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Publication numberUS6377206 B1
Publication typeGrant
Application numberUS 09/544,506
Publication dateApr 23, 2002
Filing dateApr 6, 2000
Priority dateApr 6, 2000
Fee statusLapsed
Also published asWO2001084180A1
Publication number09544506, 544506, US 6377206 B1, US 6377206B1, US-B1-6377206, US6377206 B1, US6377206B1
InventorsJoe V. Petty
Original AssigneeLockheed Martin Corporation
Export CitationBiBTeX, EndNote, RefMan
External Links: USPTO, USPTO Assignment, Espacenet
Method for clutter rejection in digital imagery
US 6377206 B1
Abstract
A method for filtering clutter from a first digital input image is disclosed. Generally, the method includes the steps of applying at least first and second transforms to first digital image data corresponding to the first digital input image, performing an appropriate filtering operation to retain, in first and second transform domains, at least a portion of the transform indications corresponding or at least correlatable to a structure or target in the first digital input image, applying to the remaining transform indications inverse first and second transforms, and processing the filtered first digital input data to produce a single filtered image and/or image data, whereby the target or structure in the first digital input image formerly obscured by the clutter is detectable/recognizable.
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Claims(24)
What is claimed is:
1. A method for reducing clutter in a first digital image, the first digital image corresponding to first digital image data and including at least a first candidate object of interest obscured by the clutter, wherein the first digital image data is in an image intensity domain, said method comprising the steps of:
performing first and second transforms to transform the first digital image data in the image intensity domain into first and second transformed image data in first and second transform domains, respectively, wherein first and second transform indications of each of the first and second transformed image data corresponding to at least the first candidate object of interest and the clutter, respectively, in the first and second transform domains are separable;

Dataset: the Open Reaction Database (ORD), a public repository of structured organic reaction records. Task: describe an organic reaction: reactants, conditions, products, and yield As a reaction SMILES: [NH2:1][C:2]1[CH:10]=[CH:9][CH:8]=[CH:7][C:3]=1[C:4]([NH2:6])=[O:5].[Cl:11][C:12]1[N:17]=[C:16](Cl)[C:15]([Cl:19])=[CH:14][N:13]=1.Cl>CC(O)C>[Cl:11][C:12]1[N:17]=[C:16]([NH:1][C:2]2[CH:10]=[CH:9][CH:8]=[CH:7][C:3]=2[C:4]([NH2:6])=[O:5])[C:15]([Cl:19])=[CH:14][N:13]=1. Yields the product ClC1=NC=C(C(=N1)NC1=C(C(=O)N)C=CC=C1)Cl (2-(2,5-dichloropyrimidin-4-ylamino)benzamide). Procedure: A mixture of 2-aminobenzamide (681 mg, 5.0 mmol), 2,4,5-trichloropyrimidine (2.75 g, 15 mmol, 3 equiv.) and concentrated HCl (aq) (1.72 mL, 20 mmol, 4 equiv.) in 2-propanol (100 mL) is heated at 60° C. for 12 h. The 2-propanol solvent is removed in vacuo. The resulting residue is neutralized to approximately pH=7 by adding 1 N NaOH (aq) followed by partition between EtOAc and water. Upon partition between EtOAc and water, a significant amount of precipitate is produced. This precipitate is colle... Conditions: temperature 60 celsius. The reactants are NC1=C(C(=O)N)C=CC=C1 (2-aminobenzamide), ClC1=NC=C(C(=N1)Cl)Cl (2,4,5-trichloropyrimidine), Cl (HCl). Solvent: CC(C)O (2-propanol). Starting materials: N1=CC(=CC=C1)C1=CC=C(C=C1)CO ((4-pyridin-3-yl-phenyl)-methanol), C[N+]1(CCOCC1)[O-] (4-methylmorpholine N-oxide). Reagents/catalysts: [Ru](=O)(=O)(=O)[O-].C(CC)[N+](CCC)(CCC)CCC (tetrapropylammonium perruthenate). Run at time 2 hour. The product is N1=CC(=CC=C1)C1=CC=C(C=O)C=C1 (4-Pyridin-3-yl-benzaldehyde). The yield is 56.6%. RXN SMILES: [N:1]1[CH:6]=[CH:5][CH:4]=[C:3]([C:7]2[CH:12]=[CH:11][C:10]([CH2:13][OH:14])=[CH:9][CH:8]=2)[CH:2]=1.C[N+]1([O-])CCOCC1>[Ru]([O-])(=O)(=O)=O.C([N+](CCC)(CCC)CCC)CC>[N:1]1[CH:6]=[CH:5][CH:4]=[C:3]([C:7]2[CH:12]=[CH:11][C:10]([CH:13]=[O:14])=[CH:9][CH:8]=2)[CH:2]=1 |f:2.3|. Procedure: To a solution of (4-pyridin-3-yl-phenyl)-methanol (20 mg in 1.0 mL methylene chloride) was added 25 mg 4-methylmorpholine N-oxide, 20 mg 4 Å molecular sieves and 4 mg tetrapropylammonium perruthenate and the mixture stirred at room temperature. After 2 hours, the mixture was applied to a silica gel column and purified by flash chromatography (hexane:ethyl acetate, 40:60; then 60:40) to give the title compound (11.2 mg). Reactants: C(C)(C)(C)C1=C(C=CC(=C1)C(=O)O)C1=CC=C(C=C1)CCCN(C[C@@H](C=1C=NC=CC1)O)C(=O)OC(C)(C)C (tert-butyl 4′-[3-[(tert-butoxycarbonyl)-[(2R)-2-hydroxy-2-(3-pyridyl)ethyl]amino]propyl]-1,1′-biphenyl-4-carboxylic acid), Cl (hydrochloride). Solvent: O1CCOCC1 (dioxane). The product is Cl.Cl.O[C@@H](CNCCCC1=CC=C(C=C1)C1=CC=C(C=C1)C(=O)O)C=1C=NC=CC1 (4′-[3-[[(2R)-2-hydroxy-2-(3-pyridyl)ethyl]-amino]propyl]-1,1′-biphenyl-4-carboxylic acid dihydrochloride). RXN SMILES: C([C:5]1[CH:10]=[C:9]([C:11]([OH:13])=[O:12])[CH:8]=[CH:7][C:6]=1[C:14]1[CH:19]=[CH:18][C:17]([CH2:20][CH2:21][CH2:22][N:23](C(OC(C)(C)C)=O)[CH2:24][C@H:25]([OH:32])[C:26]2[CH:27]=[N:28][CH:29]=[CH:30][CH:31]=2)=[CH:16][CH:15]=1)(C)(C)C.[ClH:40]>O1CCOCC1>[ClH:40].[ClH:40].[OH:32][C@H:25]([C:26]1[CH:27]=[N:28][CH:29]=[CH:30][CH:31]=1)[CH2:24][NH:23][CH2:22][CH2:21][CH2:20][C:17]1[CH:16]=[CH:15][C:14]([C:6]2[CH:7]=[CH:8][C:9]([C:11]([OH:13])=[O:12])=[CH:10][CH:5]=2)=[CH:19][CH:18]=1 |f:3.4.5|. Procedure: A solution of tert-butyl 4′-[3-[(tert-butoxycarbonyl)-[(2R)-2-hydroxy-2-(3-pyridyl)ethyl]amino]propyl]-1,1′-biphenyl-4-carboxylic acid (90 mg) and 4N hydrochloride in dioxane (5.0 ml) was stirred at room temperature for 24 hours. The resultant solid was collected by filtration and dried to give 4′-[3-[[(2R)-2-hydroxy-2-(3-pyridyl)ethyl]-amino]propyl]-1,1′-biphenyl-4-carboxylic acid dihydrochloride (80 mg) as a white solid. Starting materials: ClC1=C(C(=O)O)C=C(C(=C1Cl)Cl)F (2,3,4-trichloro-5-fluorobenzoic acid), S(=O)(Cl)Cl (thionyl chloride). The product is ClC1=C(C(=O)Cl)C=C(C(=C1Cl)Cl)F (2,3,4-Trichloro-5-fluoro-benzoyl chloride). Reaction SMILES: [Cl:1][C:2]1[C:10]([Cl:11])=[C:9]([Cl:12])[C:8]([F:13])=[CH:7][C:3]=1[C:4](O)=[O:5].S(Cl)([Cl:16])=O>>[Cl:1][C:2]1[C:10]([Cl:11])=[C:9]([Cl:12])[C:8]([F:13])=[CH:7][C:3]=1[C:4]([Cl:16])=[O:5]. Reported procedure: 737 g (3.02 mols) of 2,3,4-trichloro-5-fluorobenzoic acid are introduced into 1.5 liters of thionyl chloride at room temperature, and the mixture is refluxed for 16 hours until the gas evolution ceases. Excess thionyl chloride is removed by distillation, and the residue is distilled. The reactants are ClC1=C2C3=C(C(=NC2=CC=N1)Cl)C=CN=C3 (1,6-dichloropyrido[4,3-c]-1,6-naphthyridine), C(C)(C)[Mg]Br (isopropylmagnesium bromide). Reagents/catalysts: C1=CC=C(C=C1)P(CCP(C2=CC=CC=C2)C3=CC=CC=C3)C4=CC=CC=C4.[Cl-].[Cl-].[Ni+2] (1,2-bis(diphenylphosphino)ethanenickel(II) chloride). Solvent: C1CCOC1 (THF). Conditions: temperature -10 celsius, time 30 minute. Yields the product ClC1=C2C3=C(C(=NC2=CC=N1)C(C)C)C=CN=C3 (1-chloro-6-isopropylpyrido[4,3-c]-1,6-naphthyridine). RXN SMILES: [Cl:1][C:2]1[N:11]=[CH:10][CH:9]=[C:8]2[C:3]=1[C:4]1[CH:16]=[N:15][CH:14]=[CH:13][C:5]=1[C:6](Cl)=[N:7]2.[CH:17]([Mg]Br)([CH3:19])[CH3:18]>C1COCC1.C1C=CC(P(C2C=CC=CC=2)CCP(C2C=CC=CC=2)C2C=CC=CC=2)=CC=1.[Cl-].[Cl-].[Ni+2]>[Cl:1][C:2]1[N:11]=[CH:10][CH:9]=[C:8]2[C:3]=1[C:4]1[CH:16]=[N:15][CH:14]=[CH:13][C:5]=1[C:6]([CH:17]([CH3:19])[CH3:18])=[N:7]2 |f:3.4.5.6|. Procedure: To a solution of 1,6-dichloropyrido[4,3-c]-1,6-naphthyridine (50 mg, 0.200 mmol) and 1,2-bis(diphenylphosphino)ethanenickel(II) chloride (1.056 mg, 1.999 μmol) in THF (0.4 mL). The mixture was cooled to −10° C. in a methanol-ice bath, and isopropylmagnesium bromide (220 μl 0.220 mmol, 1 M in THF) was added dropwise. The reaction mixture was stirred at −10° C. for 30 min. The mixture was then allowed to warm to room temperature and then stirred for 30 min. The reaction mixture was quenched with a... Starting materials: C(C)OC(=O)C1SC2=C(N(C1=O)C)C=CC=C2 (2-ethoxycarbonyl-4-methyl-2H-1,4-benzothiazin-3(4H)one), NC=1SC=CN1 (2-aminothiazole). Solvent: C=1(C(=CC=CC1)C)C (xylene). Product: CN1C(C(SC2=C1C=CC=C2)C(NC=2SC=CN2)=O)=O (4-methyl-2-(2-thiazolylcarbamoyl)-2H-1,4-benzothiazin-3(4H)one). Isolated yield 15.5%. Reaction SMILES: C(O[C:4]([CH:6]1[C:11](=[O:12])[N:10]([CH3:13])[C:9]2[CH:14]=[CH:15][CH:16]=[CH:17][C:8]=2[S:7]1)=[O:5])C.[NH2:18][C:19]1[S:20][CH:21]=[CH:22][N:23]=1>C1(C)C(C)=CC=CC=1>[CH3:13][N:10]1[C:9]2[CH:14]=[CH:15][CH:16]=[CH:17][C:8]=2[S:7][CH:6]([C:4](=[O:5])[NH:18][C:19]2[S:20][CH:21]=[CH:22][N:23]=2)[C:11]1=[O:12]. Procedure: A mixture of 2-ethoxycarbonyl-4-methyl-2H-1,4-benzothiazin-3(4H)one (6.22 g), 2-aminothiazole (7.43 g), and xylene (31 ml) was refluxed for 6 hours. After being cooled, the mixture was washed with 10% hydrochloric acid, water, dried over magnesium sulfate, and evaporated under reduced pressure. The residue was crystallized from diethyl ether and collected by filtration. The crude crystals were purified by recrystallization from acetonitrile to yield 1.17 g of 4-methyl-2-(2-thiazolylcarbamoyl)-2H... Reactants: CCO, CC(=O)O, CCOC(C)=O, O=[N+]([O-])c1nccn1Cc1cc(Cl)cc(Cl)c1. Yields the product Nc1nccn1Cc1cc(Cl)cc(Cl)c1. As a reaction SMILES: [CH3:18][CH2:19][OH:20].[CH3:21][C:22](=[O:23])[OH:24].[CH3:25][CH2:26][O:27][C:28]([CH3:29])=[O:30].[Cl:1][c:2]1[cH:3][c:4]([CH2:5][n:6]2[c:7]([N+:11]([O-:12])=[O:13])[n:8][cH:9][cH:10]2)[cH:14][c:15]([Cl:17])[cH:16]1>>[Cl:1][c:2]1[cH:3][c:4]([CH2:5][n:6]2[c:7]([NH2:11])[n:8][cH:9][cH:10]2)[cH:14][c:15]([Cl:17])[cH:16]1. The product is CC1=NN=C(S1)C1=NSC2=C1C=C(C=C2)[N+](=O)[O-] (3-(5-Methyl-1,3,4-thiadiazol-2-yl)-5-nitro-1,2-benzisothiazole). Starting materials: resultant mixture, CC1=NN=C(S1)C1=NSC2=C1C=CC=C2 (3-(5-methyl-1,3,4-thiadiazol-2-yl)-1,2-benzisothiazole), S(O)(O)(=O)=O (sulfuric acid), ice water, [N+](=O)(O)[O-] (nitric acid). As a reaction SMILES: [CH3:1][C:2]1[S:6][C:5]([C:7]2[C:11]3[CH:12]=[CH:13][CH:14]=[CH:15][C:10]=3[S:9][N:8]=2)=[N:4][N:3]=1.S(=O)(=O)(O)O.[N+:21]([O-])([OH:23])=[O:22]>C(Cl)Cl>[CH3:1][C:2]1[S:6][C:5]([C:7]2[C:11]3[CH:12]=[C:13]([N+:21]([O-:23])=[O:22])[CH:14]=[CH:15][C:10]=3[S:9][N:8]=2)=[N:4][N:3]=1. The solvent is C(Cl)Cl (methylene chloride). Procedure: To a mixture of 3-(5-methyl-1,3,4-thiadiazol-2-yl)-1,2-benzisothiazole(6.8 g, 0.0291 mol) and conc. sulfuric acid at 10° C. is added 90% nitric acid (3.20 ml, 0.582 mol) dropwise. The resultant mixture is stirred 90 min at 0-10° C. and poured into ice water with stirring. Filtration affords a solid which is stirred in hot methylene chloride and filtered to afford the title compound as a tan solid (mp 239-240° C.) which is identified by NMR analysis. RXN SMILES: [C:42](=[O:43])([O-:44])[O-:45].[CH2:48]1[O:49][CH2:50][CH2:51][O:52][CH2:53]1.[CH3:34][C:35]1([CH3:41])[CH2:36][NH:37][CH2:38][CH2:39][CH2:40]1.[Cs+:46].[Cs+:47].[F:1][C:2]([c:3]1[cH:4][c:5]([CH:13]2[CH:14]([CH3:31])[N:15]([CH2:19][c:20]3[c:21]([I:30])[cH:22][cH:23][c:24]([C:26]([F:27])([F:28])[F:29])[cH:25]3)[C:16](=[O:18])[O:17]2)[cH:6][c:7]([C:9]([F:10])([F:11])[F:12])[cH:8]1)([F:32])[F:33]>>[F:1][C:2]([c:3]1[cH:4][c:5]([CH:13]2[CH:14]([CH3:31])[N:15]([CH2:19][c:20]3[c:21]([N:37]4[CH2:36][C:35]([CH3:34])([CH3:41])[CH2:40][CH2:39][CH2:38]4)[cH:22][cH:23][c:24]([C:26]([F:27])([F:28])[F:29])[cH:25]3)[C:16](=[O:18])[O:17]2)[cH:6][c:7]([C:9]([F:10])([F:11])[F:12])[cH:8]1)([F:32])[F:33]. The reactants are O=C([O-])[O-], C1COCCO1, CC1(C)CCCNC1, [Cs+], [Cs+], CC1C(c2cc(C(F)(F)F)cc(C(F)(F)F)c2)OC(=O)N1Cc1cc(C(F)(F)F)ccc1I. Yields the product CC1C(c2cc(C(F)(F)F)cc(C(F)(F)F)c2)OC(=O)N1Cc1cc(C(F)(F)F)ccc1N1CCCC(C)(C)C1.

filtering at least a portion of the second transform indications corresponding to the clutter in the first and second transform domains;
performing inverse first and second transforms on at least the first transform indications in the first and second transform domains, respectively, to transform at least the first transform indications into first filtered indications in the image intensity domain, the first filtered indications corresponding to at least the first candidate object of interest; and
performing one of first and second steps, said first step comprising the step of combining the first filtered indications in the image intensity domain to produce a first filtered image, said second step comprising processing the first filtered indications in the image intensity domain using a principal component analysis.
2. A method as claimed in claim 1, wherein the first transform domain is an Eigenspace domain, said performing the first transform step comprising performing a discrete Karhunen-Loeve transform to transform the first digital image data in the image intensity domain into the Eigenspace domain.